A man was drinking in a bar one night. After he got drunk, he decided it was time to go home. He got up from his chair but fell. He tried again to get up, but he fell. Then he decided to crawl to the door before walking home. When he got to the door, he tried to stand up but he fell. Since he was living a couple of blocks away, he decided to crawl home. At his door, he used the wall as support to stand up and open the door. After he opened and closed the door, he fell. He then crawled gently to the couch to avoid waking his wife up.

The next morning, his wife angrily woke him up, saying, “So you went drinking last night!” He swore that he had not been to the bar in years. His wife said, “Well, the bar owner just called the house phone now and said you had left your wheel chair there last night.”

When Adam and Eve disobeyed God in the Garden of Eden, sin touched, weakened, and deformed human nature. As human beings, we are unable to judge perfectly; our efforts sometimes do not yield the required results. Even when we succeed, our success is short-lived. But in the midst of our struggles, we are not alone. God, who is all-loving and ever-loving, does not abandon us in our fallen state. He extends a hand to help us rise above our fallen state, this divine help, this beacon of hope, is what we call divine grace.

However, God does not impose the grace on us. In his love for us, God gives us the freedom to choose whether to accept this divine help or not. The grace of God is like the wheel chair of the man in our opening story. Because he was drunk, he forgot about his disability, which also made him to forget about his wheel chair. As a consequence, he crawled home. As human beings, when we become drunk with pride, we forget our human limitations, we begin to think we call the shots, we abandon divine grace, and we suffer untold consequences. How often do we, in our pride, forget about the divine grace that is always available to us?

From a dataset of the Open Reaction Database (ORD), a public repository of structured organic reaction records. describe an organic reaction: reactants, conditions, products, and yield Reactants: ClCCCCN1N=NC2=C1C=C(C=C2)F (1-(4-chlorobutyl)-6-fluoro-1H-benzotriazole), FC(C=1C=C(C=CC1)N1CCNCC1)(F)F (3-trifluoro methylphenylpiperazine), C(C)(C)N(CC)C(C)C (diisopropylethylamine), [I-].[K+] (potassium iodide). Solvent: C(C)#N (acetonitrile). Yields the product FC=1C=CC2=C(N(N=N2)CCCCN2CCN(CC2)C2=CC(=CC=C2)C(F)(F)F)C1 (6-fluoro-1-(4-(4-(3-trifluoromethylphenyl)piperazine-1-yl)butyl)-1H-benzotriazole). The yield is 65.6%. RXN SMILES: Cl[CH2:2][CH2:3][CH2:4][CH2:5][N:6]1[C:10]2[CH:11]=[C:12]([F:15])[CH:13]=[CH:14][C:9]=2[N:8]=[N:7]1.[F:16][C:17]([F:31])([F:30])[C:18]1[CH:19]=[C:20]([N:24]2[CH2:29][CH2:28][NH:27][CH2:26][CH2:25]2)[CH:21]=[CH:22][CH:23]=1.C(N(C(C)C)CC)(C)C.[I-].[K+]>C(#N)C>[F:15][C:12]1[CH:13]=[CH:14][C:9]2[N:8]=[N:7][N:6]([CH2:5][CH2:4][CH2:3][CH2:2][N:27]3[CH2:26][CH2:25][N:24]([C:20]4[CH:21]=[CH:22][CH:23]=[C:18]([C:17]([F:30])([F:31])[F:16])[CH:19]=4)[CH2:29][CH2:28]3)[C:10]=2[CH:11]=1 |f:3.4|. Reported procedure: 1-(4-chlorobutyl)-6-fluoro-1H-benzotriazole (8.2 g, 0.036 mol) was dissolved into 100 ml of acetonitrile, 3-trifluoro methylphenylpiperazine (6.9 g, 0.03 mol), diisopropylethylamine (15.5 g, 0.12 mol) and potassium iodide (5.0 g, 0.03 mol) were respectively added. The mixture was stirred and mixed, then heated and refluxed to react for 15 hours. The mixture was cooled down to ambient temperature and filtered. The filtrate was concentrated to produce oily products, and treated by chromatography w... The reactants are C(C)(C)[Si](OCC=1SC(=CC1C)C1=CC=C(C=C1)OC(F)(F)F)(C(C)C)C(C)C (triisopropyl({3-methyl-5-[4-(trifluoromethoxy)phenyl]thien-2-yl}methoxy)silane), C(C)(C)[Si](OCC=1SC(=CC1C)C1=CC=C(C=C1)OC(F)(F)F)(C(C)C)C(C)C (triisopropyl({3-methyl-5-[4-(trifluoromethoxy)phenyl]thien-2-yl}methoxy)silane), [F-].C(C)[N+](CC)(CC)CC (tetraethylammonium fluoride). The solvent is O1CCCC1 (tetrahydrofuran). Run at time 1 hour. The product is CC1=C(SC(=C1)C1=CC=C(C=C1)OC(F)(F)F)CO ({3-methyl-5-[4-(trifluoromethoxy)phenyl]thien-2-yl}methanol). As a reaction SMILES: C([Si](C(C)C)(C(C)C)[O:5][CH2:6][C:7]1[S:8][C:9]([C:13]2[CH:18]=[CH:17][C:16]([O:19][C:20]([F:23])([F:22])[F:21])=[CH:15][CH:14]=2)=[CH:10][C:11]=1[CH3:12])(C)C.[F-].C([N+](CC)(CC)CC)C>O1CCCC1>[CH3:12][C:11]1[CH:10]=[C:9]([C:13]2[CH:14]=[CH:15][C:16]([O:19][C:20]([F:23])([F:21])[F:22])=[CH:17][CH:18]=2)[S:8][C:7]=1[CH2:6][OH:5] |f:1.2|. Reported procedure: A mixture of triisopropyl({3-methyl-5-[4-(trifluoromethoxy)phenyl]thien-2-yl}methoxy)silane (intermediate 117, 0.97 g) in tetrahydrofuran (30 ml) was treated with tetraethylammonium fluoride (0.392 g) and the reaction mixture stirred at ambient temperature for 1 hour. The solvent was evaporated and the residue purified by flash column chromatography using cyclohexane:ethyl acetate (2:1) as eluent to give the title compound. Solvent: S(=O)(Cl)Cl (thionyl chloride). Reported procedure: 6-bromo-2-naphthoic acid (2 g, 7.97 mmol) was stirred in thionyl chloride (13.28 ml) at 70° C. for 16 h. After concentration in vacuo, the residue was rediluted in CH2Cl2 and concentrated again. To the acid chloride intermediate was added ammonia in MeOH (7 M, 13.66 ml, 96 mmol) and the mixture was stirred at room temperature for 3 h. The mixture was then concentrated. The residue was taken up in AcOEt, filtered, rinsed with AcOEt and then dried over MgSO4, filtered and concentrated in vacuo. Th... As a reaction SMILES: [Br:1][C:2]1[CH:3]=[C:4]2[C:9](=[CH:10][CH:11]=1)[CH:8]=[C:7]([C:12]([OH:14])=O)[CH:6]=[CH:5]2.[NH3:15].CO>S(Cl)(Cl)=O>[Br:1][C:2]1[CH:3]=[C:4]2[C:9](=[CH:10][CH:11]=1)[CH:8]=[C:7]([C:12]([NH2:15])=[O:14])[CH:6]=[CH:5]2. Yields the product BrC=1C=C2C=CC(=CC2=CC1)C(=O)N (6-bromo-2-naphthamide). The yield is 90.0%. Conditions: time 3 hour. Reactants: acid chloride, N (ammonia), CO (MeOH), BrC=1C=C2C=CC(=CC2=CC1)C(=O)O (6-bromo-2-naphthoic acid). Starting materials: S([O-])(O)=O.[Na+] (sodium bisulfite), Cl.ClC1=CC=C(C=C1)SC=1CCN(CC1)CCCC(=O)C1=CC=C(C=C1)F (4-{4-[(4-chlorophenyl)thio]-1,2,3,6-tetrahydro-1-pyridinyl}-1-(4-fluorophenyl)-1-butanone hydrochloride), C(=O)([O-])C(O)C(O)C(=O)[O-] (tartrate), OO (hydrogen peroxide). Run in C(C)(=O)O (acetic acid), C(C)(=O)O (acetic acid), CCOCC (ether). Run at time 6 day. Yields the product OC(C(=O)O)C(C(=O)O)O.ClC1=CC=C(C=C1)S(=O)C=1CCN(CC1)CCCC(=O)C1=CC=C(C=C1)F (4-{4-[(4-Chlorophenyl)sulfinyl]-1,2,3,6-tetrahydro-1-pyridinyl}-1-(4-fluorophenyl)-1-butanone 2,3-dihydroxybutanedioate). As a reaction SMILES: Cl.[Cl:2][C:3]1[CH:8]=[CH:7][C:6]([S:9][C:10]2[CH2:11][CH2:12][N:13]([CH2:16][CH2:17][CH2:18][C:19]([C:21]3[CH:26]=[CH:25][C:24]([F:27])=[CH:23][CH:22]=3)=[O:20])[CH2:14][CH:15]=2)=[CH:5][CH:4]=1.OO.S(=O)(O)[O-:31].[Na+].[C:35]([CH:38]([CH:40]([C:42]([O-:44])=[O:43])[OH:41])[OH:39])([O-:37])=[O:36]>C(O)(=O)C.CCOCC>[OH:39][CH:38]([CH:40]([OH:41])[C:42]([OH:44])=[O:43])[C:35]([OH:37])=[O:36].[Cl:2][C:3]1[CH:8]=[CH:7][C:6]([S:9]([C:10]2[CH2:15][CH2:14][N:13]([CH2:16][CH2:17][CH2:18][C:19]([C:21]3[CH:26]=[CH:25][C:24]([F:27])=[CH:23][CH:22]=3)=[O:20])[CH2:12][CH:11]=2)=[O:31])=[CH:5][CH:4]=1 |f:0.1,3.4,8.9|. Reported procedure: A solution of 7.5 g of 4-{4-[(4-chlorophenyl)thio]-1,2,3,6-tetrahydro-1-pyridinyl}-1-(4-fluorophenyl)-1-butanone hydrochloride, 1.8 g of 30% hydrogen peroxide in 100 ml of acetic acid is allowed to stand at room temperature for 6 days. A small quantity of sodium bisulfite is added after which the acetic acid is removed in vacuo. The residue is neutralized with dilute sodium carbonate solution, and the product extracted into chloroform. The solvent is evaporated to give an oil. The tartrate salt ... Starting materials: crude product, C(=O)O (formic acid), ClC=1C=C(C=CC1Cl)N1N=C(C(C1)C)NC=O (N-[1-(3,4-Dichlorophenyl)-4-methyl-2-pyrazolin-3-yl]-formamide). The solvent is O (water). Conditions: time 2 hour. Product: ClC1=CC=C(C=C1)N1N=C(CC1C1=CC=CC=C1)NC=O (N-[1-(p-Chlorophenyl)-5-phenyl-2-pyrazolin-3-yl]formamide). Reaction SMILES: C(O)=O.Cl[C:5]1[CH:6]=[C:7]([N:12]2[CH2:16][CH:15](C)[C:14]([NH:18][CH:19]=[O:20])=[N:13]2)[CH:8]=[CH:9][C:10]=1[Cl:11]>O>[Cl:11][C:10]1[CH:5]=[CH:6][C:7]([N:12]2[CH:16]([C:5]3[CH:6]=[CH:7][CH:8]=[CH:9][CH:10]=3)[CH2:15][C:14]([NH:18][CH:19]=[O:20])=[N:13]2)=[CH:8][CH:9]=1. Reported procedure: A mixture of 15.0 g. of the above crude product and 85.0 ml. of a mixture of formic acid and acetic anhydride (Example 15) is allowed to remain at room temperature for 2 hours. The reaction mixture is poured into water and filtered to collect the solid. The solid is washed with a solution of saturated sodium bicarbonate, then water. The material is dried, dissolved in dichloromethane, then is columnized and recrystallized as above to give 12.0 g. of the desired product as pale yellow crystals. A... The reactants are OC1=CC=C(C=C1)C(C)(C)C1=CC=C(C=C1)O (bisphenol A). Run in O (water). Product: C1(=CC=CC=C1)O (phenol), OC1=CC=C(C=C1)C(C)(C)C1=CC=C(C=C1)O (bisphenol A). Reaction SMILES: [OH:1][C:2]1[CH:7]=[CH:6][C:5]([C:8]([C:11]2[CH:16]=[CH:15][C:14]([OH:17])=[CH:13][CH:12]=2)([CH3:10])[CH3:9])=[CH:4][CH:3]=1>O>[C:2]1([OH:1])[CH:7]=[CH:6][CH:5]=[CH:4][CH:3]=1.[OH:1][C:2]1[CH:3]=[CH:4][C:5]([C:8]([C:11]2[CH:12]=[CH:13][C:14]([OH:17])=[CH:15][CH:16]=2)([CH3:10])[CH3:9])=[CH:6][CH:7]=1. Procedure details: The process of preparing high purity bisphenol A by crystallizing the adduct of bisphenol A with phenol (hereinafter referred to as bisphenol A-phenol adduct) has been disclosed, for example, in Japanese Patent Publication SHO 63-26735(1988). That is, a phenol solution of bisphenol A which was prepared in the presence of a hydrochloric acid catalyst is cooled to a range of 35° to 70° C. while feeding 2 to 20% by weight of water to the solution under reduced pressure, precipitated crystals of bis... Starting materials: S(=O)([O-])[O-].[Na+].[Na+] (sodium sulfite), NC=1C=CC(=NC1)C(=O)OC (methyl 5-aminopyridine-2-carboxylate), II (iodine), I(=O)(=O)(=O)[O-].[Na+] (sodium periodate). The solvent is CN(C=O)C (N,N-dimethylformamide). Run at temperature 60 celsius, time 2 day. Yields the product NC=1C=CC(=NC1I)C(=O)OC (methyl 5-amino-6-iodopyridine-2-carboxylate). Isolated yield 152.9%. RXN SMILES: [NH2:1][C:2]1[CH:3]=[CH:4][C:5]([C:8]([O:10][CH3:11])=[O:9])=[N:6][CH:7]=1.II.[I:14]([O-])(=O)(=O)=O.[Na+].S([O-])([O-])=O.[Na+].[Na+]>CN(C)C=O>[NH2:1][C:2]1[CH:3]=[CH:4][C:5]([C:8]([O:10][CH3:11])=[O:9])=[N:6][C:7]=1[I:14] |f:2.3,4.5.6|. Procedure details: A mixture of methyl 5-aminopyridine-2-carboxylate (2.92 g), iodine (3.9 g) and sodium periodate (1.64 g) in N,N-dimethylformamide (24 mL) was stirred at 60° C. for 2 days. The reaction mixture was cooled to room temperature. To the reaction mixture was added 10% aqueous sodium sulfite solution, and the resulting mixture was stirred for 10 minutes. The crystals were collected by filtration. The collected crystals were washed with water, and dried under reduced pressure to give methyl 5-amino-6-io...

In today’s second reading, the Church gives us St. Paul as an example of a person who, though conscious of his competence, was not unaware of his human weaknesses. Paul acknowledged that he had the gift of the abundance of revelations but also had a weakness, which he called “a thorn in the flesh.” Many scholars have given various suggestions on what the thorn was. Whatever it was, Paul saw it as a weakness, which he begged God three times to take away from him. But in response, God said, “My grace is sufficient for you.” Paul then shifted his focus from the weakness to the grace and power of Christ, which made him victorious in his earthly life and ministry. Paul was not like the drunk man who denied his disability and his wheel chair and consequently crawled home.

My dearly beloved in Christ, our victory begins when we acknowledge our weaknesses. In the Church, Jesus provides us with many channels of grace in the Sacraments, the sacramental, the community, our friends, our families, our conscience, and the various ways he makes himself present to us. But he does not impose them on us. There are times that God may decide to take our weaknesses away, but there are other times, like in St. Paul’s case, that God may decide to show his power through our weakness; then he says, “My grace is enough for you.” Let us pray that whatever stumbling block God permits to be in our way may become stepping stones that will lead us to a greater level of victory and success until we come to our heavenly inheritance through Christ our Lord. Amen.

Rev. Fr. Emmanuel Ochigbo

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